How to Recognize the Signs of Emotional Abuse

By Olivia Guy-Evans, published May 26, 2022 | Fact Checked by Saul Mcleod, PhD

Emotional abuse vector flat illustration. Depressive woman sitting and crying against pointing hand, man yelling on colleague, aggressive woman scolds friend. Harrassment, abuse, or bullying concept.

While physical abuse can be easily recognised as being physically violent towards another person, emotional abuse can be less easy to identify. Emotional abuse is a way of controlling another person using emotions to blame, shame, embarrass, criticise, or manipulate another.

It is a mistreatment of another’s feelings and emotional needs and can involve attempts to isolate them. Although most associated with romantic types of relationships, emotional abuse can occur in all types of relationships such as in friendships, families, and in the workplace. 

Emotional abuse can be harder to notice as it can be subtle and covert, with many people not realising they are being emotionally abused at all.

An isolated incident doesn’t necessarily qualify as abuse, but a pattern of behaviour over time usually does. Emotional abuse can start gradually but then can escalate and lead to damaging consequences. 

What are the signs of emotional abuse?

As emotional abuse can often be subtle, it is also hard to detect, especially if you are the one who is experiencing it.

To understand whether it is abuse, it is helpful to consider how the interactions with the suspected abuser make you feel. Below are five signs that could indicate you are experiencing emotional abuse:

  1. You feel invalidated

When speaking to the person you may feel as if your opinions are not accepted so you do not feel you can share your true thoughts with them.

They may dismiss your perception of reality and suggest your perceptions are wrong and cannot be trusted.

Whenever you share your wants and needs, they may dismiss them or claim you are being ‘too sensitive’ or ‘too emotional’, so you may choose to keep these wants and needs to yourself. 

  1. They have unrealistic expectations

You may feel as if the person makes unreasonable demands from you or that they are never satisfied with anything that you do for them.

You may feel as if you are going above and beyond completing tasks for them when they do not return the favour.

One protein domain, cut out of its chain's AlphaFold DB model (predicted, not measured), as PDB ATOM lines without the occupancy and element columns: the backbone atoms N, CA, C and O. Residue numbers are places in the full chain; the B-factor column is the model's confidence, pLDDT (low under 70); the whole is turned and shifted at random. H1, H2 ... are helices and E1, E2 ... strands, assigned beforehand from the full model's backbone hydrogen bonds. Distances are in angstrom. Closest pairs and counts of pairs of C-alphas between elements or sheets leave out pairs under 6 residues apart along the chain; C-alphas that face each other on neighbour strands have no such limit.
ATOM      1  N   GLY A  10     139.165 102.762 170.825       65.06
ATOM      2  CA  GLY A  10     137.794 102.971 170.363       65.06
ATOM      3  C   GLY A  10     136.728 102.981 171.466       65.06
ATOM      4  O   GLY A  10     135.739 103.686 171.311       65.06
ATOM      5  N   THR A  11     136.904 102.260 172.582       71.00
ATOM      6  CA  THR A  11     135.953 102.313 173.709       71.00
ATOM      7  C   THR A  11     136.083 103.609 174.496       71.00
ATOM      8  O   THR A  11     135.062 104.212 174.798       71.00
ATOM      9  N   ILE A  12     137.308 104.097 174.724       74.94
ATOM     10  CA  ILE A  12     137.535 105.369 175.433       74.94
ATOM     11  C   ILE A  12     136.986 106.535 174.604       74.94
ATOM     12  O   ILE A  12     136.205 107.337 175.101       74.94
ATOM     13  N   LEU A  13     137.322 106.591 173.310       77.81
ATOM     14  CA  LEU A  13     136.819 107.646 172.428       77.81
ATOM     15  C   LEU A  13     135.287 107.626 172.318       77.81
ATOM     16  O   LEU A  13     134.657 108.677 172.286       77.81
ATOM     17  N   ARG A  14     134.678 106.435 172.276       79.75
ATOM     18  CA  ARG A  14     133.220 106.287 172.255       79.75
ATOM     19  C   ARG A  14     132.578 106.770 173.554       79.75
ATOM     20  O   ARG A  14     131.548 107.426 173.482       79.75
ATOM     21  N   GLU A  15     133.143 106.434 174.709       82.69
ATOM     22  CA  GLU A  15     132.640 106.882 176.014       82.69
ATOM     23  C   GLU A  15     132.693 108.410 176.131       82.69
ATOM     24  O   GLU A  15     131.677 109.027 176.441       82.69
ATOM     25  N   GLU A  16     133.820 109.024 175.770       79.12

They may also give criticism for not completing enough tasks for them or for not finishing tasks to the person’s impossibly high standards. 

  1. You feel put down

When you come away from spending time with this person, you may feel bad about yourself. You may feel like the other person treats you as inferior to them, that they talk in a condescending tone, and put down your ideas, hopes, and values.

The person may always blame you for their mistakes and will never accept when they are in the wrong. 

  1. You feel manipulated

When you are around the suspected abuser, you may feel guilty about things that aren’t your fault.

You may be made to feel guilty for things so that you will do something for them. They may get overly angry or upset when you do not do what they want you to do.

Likewise, they may lie to you about things that happened and use your fears, values, and compassion as a way to manipulate you. 

  1. You feel controlled

If the person always needs to know where you are, who you are with, and monitor who you talk to, this is a sign that they are trying to control you.

They may be overly jealous when you spend time with other people and might criticise the people you care about. Consequently, you may find that you spend most of your time with them to avoid any conflict.  

Shaming and controlling

As a way to hold power over you, someone may make you feel ashamed of what they perceive are your inadequacies, so that you do what they want you to do.

They may shame you by always lecturing you about every mistake you make, making it clear that you are below them. They might also make all the decisions and shame you out of any decisions you make yourself. 

They may control you by digitally monitoring your location and needing you to reply to their calls or texts immediately or they will get mad. They may also show up at places unexpectedly.

For instance, you could be out for dinner with your friends and the person turns up, perhaps claiming they were ‘in the area’, but they actually just wanted to monitor where you are and who you are with. 

Criticism and humiliation

A reason why an emotionally abusive person may criticise or humiliate you is to undermine your self-esteem.

They may use patronising language or embarrass you privately or in public, making fun of you in front of others.

If you get annoyed at them for embarrassing you in front of others, they may make you even more humiliated by claiming that they were ‘only joking’ and that you are ‘being too sensitive’. 

An emotionally abusive person may dismiss things that are important to you, criticise your interests and dismiss your accomplishments.

They may also criticise you by using ‘always’ and ‘never’ statements such as ‘You are always doing this’ or ‘You never do anything right’. They might also use this language when talking about you to others to humiliate you further.

Gaslighting

Gaslighting is a form of emotional abuse with the goal to exert power, control, and manipulation over others.

People who experience gaslighting are usually left questioning their own reality and sanity through the following manipulation tactics: